Mana Contemporary Stuns With a Trifecta of Major Shows in Miami
The high-octane evening featured the Miami Symphony, and lured actor Adrian Grenier.
“Originally, I was a mover of art,” said Moishe Mana, “but today art is moving me. I’m committed to it, and I love it.” So said the Mana Contemporary founder at an impromptu speech during a dinner celebrating the art center’s new Miami exhibitions.
The loquacious Mana, who took to the mic with copious handwritten notes despite not officially being on the evening’s program, spoke at length about his namesake’s institution history and mission. When Mana began a long digression on inventor Nikola Tesla, his business partner Eugene Lemay, with whom artnet News was seated, could only shake his head, admitting that Mana’s penchant for long speeches was well-known.
Still, the crowd couldn’t help but appreciate the success story of Mana’s New Jersey flagship, an outgrowth of Mana’s art storage company. “All of a sudden, the artists have the power back in their hands,” explained Mana, noting that the institution gives artists a place to work, exhibit, and even meet with collectors. Now, Mana Contemporary is bringing that same magic to Miami, which they see as a gateway between Latin America and the US.
The evening, which included performances by the Miami Symphony Orchestra and pianist Lola Astanova, marked the first look at Mana Miami’s current slate of programming, an impressive trifecta of exhibitions drawn from major public collections: “A Sense of Place,” from the holdings of major Miami patron Jorge M. Pérez; “Everything You Are I Am Not,” from the Tiroche DeLeon collection, and “Made in California” from Frederick R. Weisman’s Art Foundation.
Representatives from all three collections addressed the crowd, which included Entourage actor Adrian Grenier, with Pérez noting that Mana has been able to “blend the best of business and the best of art.”
In talking to Mana Contemporary president Eugene Lemay, the truth of that statement quickly becomes apparent. Hosting three wide-ranging museum-quality exhibitions at once would normally be a monumental task, but Mana has an easy in: “We store about 1,000 collections,” explained Lemay. “We have the data, so we go to them.”
Unlike the infamous Le Freeport in Switzerland, where world-class art can lie unseen for years, part of Mana’s mission is to act as a museum for the country’s great private art collections. The current effort, housed in a massive warehouse with staggeringly-tall ceilings, is stunning.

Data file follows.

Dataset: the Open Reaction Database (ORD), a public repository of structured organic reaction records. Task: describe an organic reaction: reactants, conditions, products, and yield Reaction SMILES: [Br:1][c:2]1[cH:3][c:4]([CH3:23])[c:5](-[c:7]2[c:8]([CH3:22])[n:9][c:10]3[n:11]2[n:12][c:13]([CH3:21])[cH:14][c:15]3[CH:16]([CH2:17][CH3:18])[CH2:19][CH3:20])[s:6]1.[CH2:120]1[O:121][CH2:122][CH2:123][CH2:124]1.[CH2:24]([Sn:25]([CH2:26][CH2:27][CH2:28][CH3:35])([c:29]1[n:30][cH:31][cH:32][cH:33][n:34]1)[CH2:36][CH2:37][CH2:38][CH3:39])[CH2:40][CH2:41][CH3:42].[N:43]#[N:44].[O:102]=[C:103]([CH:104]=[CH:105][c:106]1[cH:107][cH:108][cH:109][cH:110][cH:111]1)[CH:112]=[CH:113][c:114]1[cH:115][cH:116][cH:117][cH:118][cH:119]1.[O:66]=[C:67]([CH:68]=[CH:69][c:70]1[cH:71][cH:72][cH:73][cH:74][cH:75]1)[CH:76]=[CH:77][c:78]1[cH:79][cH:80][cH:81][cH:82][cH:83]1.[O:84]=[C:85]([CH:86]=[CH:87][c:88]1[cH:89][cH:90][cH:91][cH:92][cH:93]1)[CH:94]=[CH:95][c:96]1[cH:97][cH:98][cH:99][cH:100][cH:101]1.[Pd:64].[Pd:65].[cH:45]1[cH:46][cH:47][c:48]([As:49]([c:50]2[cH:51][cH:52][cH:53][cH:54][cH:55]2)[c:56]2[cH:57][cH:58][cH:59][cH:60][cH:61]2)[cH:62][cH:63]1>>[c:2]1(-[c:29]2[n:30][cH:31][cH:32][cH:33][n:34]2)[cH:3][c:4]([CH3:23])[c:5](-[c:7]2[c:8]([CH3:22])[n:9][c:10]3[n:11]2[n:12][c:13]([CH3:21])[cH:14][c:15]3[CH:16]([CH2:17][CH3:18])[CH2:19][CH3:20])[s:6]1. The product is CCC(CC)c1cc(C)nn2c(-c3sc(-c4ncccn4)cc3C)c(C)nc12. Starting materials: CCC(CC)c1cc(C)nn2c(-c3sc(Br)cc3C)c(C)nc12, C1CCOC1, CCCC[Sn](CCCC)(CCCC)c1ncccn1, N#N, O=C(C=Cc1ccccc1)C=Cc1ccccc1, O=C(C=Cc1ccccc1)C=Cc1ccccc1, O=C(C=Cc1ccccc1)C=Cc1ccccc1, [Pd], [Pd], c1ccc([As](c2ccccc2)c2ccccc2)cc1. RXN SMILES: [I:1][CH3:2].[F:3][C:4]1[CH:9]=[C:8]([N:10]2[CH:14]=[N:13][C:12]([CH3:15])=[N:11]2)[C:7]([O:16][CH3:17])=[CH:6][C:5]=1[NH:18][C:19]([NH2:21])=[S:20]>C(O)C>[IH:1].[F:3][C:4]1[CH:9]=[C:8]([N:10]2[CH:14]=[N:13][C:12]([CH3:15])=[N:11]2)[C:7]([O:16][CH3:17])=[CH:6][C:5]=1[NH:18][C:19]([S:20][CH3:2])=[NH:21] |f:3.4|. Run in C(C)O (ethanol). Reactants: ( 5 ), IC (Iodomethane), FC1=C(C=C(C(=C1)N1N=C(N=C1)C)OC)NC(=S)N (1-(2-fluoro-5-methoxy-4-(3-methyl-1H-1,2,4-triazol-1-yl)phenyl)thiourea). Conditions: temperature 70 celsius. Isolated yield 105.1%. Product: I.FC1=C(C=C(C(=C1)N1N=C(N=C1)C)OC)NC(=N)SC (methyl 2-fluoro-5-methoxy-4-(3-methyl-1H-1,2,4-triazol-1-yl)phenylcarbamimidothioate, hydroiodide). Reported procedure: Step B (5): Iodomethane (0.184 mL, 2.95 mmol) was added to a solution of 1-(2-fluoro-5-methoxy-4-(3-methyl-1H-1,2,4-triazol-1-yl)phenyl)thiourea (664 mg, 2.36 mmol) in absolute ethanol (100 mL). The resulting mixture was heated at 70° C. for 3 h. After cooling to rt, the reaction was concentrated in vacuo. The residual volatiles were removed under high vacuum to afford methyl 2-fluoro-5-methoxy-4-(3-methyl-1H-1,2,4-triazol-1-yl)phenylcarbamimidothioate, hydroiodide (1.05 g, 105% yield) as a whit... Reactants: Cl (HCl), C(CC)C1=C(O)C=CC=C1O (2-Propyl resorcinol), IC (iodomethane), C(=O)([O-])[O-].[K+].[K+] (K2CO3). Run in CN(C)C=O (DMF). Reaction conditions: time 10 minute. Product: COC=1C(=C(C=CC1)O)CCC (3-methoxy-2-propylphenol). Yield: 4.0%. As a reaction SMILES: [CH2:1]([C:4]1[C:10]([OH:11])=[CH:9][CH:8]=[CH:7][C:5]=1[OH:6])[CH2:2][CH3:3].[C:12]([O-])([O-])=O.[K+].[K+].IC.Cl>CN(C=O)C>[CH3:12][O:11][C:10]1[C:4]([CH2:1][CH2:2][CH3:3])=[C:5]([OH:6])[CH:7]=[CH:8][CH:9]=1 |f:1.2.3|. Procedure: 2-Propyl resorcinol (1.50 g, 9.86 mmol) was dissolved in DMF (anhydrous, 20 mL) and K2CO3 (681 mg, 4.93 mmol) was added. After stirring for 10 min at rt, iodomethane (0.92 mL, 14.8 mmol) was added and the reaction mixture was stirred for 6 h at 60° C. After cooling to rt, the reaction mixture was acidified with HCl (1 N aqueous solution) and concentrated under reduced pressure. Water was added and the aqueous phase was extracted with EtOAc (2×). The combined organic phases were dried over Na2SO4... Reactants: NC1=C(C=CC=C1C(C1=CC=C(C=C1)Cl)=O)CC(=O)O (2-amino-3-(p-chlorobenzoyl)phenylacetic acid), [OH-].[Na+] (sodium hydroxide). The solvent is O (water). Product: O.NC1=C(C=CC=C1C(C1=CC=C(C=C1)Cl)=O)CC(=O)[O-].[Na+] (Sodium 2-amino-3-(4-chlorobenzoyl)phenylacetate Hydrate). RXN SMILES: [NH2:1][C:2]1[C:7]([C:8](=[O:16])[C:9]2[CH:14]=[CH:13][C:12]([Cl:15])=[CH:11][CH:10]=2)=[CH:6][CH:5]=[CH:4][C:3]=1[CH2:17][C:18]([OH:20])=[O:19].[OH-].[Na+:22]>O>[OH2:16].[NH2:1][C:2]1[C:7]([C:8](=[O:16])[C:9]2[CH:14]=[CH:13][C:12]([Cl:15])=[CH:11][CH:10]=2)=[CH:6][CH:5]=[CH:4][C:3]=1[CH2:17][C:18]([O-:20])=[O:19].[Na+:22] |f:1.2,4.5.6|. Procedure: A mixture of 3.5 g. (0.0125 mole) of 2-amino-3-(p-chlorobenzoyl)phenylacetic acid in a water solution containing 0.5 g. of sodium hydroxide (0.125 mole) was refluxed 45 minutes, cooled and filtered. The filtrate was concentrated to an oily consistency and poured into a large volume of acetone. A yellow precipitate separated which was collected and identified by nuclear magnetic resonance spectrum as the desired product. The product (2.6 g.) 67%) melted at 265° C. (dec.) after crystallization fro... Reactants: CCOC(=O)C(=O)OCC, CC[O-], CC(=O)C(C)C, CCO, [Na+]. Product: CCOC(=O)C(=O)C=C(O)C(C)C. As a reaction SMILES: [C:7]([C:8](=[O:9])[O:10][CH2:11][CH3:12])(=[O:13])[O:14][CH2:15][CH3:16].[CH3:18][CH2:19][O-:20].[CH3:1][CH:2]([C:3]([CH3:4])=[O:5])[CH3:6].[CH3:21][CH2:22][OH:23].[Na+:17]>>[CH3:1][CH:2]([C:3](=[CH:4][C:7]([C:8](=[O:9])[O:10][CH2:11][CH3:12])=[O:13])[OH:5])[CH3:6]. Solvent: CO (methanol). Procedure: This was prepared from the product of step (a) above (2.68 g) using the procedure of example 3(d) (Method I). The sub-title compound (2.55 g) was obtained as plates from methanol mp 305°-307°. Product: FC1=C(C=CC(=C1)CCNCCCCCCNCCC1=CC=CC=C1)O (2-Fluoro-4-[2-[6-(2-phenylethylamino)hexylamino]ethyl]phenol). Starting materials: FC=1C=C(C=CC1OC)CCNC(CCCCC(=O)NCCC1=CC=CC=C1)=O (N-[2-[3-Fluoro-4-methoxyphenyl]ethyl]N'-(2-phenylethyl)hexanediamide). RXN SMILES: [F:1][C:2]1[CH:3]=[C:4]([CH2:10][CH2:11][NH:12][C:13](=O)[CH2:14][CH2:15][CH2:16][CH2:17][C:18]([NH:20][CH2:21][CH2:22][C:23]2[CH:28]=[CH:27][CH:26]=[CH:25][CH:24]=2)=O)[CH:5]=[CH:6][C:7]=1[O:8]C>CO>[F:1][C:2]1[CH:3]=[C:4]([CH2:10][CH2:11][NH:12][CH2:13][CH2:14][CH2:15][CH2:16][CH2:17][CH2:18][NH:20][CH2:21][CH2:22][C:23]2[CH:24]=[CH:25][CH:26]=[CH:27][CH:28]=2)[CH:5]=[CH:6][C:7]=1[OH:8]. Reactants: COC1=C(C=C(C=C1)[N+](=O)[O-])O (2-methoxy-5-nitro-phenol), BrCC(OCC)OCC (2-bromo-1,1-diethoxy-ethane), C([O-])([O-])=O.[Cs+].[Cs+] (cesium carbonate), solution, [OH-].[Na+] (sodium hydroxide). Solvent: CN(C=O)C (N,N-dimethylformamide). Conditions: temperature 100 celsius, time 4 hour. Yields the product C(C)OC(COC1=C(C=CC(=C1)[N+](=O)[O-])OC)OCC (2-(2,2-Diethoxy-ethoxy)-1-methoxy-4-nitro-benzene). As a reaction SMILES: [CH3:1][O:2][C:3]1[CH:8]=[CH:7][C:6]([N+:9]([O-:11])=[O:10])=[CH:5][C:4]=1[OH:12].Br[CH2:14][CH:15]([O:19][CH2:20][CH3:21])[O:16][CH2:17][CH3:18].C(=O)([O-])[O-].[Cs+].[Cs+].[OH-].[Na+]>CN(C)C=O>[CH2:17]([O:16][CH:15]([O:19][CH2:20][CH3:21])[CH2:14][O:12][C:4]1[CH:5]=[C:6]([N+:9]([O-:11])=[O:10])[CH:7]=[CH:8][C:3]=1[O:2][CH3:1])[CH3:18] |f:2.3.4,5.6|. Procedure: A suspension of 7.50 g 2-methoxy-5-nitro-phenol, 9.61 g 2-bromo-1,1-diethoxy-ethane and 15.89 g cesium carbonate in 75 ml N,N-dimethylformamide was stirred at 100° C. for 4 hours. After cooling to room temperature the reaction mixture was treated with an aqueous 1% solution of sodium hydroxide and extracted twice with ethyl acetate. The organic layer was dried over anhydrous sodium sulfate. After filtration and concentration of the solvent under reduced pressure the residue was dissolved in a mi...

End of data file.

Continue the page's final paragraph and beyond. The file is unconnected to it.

Pérez may have donated his entire art collection to the Miami Art Museum in 2013 (it was then renamed Pérez Art Museum Miami in his honor), but he’s such a prolific collector that his holdings have since been entirely replenished.
The show features 50 works from 46 artists, which is “not even five percent” of his entire collection, Anelys Álvarez-Muñoz, Pérez’s curator, told artnet News. Highlights included a stunning photograph by Vik Muniz of an architectural Old Master drawing by Piranese that he recreated in thread; a subversively reimagined ceramic of a 1920s ad from the streets of Madrid (paired with a photo of the original) by Carlos Garaicoa, and the show’s introductory work, Jóse Bedia’s Estop del cubanito en territorio ajeno, a highly personal piece about the challenges of moving to a new country.
The Weisman foundation may have a dedicated Los Angeles museum, but much of the collection is only seen when it is loaned out to other institutions. “Made in California” is a highly instructive look at the development of the state’s art scene dating back to the 1950s. Bold-face names on view include John Baldessari, Sam Francis, Robert Irwin, and Ed Ruscha. One show-stopper was Vasa’s Column, a gem-like, multi-colored acrylic block.
“Everything You Are I Am Not,” a presentation of Latin American art, counted two large-scale vehicular works among its standouts: Os Gêmeos’s Sem Titulo and Paulo Nazareth’s Banana Market/Art Market.
The evening also afforded an unexpected look at the Pinta art fair, which happens to be in the same massive building as the dinner and exhibitions, in the Mana Wynwood Convention Center. Wandering the completely empty aisles was a trip. Be sure to check it out.
Mana Contemporary, 318 NW 23rd Street, Wynwood, Miami, December 3–6, 2015.
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